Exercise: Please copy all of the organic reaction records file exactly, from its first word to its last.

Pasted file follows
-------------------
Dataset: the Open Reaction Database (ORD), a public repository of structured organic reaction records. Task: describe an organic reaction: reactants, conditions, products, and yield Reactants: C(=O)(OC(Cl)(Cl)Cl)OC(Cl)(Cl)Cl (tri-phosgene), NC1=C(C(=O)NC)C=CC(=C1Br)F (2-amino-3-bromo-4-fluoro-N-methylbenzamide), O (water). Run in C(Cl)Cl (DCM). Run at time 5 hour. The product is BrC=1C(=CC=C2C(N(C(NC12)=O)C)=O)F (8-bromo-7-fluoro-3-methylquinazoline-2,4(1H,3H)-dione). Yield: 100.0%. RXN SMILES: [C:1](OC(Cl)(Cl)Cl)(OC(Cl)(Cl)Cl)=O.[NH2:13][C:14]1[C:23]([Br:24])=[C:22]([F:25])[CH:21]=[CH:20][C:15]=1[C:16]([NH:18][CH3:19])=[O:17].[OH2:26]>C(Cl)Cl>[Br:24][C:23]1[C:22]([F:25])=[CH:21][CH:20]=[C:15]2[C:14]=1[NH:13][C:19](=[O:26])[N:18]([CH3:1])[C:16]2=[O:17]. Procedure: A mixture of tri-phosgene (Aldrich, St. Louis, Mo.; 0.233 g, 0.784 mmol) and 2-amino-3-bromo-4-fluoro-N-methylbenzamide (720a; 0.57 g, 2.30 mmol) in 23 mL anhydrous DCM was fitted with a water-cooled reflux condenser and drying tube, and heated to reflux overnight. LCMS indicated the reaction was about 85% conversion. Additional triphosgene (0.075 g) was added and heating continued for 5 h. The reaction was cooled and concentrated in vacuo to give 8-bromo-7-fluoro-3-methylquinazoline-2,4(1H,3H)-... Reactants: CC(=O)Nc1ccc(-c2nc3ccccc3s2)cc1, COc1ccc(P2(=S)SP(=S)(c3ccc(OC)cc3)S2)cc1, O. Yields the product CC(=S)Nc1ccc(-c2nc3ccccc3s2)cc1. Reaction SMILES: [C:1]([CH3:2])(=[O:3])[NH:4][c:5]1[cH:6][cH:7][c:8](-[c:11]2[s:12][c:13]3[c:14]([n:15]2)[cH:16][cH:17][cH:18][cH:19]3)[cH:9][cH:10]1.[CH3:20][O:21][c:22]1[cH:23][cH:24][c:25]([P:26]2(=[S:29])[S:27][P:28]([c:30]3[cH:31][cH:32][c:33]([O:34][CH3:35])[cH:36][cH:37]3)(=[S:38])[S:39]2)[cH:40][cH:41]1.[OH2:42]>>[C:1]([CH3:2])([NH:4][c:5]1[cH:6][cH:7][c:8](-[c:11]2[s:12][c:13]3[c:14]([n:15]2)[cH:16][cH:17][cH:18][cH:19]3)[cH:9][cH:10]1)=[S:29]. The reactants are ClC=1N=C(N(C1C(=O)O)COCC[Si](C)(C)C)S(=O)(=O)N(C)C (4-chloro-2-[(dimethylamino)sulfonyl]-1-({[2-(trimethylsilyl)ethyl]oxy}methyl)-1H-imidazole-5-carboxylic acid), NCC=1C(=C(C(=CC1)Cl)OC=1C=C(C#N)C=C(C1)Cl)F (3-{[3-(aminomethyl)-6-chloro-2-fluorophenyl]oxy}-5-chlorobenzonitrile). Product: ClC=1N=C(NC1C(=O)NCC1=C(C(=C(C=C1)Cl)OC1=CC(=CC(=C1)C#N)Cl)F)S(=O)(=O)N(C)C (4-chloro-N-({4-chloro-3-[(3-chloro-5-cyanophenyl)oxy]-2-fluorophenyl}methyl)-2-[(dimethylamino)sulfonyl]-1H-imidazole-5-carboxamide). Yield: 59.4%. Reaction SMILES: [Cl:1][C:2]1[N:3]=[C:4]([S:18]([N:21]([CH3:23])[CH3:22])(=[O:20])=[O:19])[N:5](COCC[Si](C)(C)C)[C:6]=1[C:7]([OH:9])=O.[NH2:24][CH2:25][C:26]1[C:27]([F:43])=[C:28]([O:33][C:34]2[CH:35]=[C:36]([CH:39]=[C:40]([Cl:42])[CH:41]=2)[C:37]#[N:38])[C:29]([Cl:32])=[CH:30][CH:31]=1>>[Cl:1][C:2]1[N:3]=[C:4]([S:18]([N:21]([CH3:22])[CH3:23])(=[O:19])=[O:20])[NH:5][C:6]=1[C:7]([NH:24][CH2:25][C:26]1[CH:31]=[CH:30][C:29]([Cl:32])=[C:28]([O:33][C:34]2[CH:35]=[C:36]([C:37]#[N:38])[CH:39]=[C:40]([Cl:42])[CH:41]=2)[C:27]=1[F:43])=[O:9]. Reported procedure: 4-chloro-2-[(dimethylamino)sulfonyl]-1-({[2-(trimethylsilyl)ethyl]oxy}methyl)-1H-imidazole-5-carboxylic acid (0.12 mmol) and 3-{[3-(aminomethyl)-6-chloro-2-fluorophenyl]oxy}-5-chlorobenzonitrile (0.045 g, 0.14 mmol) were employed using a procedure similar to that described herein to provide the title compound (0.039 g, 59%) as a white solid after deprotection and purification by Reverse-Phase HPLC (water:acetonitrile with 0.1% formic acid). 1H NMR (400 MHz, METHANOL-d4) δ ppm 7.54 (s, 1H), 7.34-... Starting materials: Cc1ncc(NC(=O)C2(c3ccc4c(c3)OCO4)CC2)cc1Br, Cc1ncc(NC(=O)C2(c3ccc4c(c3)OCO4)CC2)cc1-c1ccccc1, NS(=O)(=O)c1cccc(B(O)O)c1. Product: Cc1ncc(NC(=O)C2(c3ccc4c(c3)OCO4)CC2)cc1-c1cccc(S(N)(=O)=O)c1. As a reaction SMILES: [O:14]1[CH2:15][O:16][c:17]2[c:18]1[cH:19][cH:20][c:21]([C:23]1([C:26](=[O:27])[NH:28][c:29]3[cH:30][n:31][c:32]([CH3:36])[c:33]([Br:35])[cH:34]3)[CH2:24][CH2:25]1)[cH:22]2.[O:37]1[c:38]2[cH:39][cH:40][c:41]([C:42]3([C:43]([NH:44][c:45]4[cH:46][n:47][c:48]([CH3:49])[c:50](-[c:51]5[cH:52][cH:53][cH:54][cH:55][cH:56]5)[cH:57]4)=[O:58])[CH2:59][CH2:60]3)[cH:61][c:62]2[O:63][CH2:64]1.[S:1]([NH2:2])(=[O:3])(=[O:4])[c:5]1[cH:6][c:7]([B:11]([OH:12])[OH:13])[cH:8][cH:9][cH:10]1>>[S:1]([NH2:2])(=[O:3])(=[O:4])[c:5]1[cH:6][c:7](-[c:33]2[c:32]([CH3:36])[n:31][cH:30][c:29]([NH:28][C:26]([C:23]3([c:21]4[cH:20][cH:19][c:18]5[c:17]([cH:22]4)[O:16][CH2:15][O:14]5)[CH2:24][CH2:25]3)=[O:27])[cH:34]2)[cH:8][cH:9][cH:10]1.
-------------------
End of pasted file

Dataset: the Open Reaction Database (ORD), a public repository of structured organic reaction records. Task: describe an organic reaction: reactants, conditions, products, and yield Reactants: C(=O)(OC(Cl)(Cl)Cl)OC(Cl)(Cl)Cl (tri-phosgene), NC1=C(C(=O)NC)C=CC(=C1Br)F (2-amino-3-bromo-4-fluoro-N-methylbenzamide), O (water). Run in C(Cl)Cl (DCM). Run at time 5 hour. The product is BrC=1C(=CC=C2C(N(C(NC12)=O)C)=O)F (8-bromo-7-fluoro-3-methylquinazoline-2,4(1H,3H)-dione). Yield: 100.0%. RXN SMILES: [C:1](OC(Cl)(Cl)Cl)(OC(Cl)(Cl)Cl)=O.[NH2:13][C:14]1[C:23]([Br:24])=[C:22]([F:25])[CH:21]=[CH:20][C:15]=1[C:16]([NH:18][CH3:19])=[O:17].[OH2:26]>C(Cl)Cl>[Br:24][C:23]1[C:22]([F:25])=[CH:21][CH:20]=[C:15]2[C:14]=1[NH:13][C:19](=[O:26])[N:18]([CH3:1])[C:16]2=[O:17]. Procedure: A mixture of tri-phosgene (Aldrich, St. Louis, Mo.; 0.233 g, 0.784 mmol) and 2-amino-3-bromo-4-fluoro-N-methylbenzamide (720a; 0.57 g, 2.30 mmol) in 23 mL anhydrous DCM was fitted with a water-cooled reflux condenser and drying tube, and heated to reflux overnight. LCMS indicated the reaction was about 85% conversion. Additional triphosgene (0.075 g) was added and heating continued for 5 h. The reaction was cooled and concentrated in vacuo to give 8-bromo-7-fluoro-3-methylquinazoline-2,4(1H,3H)-... Reactants: CC(=O)Nc1ccc(-c2nc3ccccc3s2)cc1, COc1ccc(P2(=S)SP(=S)(c3ccc(OC)cc3)S2)cc1, O. Yields the product CC(=S)Nc1ccc(-c2nc3ccccc3s2)cc1. Reaction SMILES: [C:1]([CH3:2])(=[O:3])[NH:4][c:5]1[cH:6][cH:7][c:8](-[c:11]2[s:12][c:13]3[c:14]([n:15]2)[cH:16][cH:17][cH:18][cH:19]3)[cH:9][cH:10]1.[CH3:20][O:21][c:22]1[cH:23][cH:24][c:25]([P:26]2(=[S:29])[S:27][P:28]([c:30]3[cH:31][cH:32][c:33]([O:34][CH3:35])[cH:36][cH:37]3)(=[S:38])[S:39]2)[cH:40][cH:41]1.[OH2:42]>>[C:1]([CH3:2])([NH:4][c:5]1[cH:6][cH:7][c:8](-[c:11]2[s:12][c:13]3[c:14]([n:15]2)[cH:16][cH:17][cH:18][cH:19]3)[cH:9][cH:10]1)=[S:29]. The reactants are ClC=1N=C(N(C1C(=O)O)COCC[Si](C)(C)C)S(=O)(=O)N(C)C (4-chloro-2-[(dimethylamino)sulfonyl]-1-({[2-(trimethylsilyl)ethyl]oxy}methyl)-1H-imidazole-5-carboxylic acid), NCC=1C(=C(C(=CC1)Cl)OC=1C=C(C#N)C=C(C1)Cl)F (3-{[3-(aminomethyl)-6-chloro-2-fluorophenyl]oxy}-5-chlorobenzonitrile). Product: ClC=1N=C(NC1C(=O)NCC1=C(C(=C(C=C1)Cl)OC1=CC(=CC(=C1)C#N)Cl)F)S(=O)(=O)N(C)C (4-chloro-N-({4-chloro-3-[(3-chloro-5-cyanophenyl)oxy]-2-fluorophenyl}methyl)-2-[(dimethylamino)sulfonyl]-1H-imidazole-5-carboxamide). Yield: 59.4%. Reaction SMILES: [Cl:1][C:2]1[N:3]=[C:4]([S:18]([N:21]([CH3:23])[CH3:22])(=[O:20])=[O:19])[N:5](COCC[Si](C)(C)C)[C:6]=1[C:7]([OH:9])=O.[NH2:24][CH2:25][C:26]1[C:27]([F:43])=[C:28]([O:33][C:34]2[CH:35]=[C:36]([CH:39]=[C:40]([Cl:42])[CH:41]=2)[C:37]#[N:38])[C:29]([Cl:32])=[CH:30][CH:31]=1>>[Cl:1][C:2]1[N:3]=[C:4]([S:18]([N:21]([CH3:22])[CH3:23])(=[O:19])=[O:20])[NH:5][C:6]=1[C:7]([NH:24][CH2:25][C:26]1[CH:31]=[CH:30][C:29]([Cl:32])=[C:28]([O:33][C:34]2[CH:35]=[C:36]([C:37]#[N:38])[CH:39]=[C:40]([Cl:42])[CH:41]=2)[C:27]=1[F:43])=[O:9]. Reported procedure: 4-chloro-2-[(dimethylamino)sulfonyl]-1-({[2-(trimethylsilyl)ethyl]oxy}methyl)-1H-imidazole-5-carboxylic acid (0.12 mmol) and 3-{[3-(aminomethyl)-6-chloro-2-fluorophenyl]oxy}-5-chlorobenzonitrile (0.045 g, 0.14 mmol) were employed using a procedure similar to that described herein to provide the title compound (0.039 g, 59%) as a white solid after deprotection and purification by Reverse-Phase HPLC (water:acetonitrile with 0.1% formic acid). 1H NMR (400 MHz, METHANOL-d4) δ ppm 7.54 (s, 1H), 7.34-... Starting materials: Cc1ncc(NC(=O)C2(c3ccc4c(c3)OCO4)CC2)cc1Br, Cc1ncc(NC(=O)C2(c3ccc4c(c3)OCO4)CC2)cc1-c1ccccc1, NS(=O)(=O)c1cccc(B(O)O)c1. Product: Cc1ncc(NC(=O)C2(c3ccc4c(c3)OCO4)CC2)cc1-c1cccc(S(N)(=O)=O)c1. As a reaction SMILES: [O:14]1[CH2:15][O:16][c:17]2[c:18]1[cH:19][cH:20][c:21]([C:23]1([C:26](=[O:27])[NH:28][c:29]3[cH:30][n:31][c:32]([CH3:36])[c:33]([Br:35])[cH:34]3)[CH2:24][CH2:25]1)[cH:22]2.[O:37]1[c:38]2[cH:39][cH:40][c:41]([C:42]3([C:43]([NH:44][c:45]4[cH:46][n:47][c:48]([CH3:49])[c:50](-[c:51]5[cH:52][cH:53][cH:54][cH:55][cH:56]5)[cH:57]4)=[O:58])[CH2:59][CH2:60]3)[cH:61][c:62]2[O:63][CH2:64]1.[S:1]([NH2:2])(=[O:3])(=[O:4])[c:5]1[cH:6][c:7]([B:11]([OH:12])[OH:13])[cH:8][cH:9][cH:10]1>>[S:1]([NH2:2])(=[O:3])(=[O:4])[c:5]1[cH:6][c:7](-[c:33]2[c:32]([CH3:36])[n:31][cH:30][c:29]([NH:28][C:26]([C:23]3([c:21]4[cH:20][cH:19][c:18]5[c:17]([cH:22]4)[O:16][CH2:15][O:14]5)[CH2:24][CH2:25]3)=[O:27])[cH:34]2)[cH:8][cH:9][cH:10]1.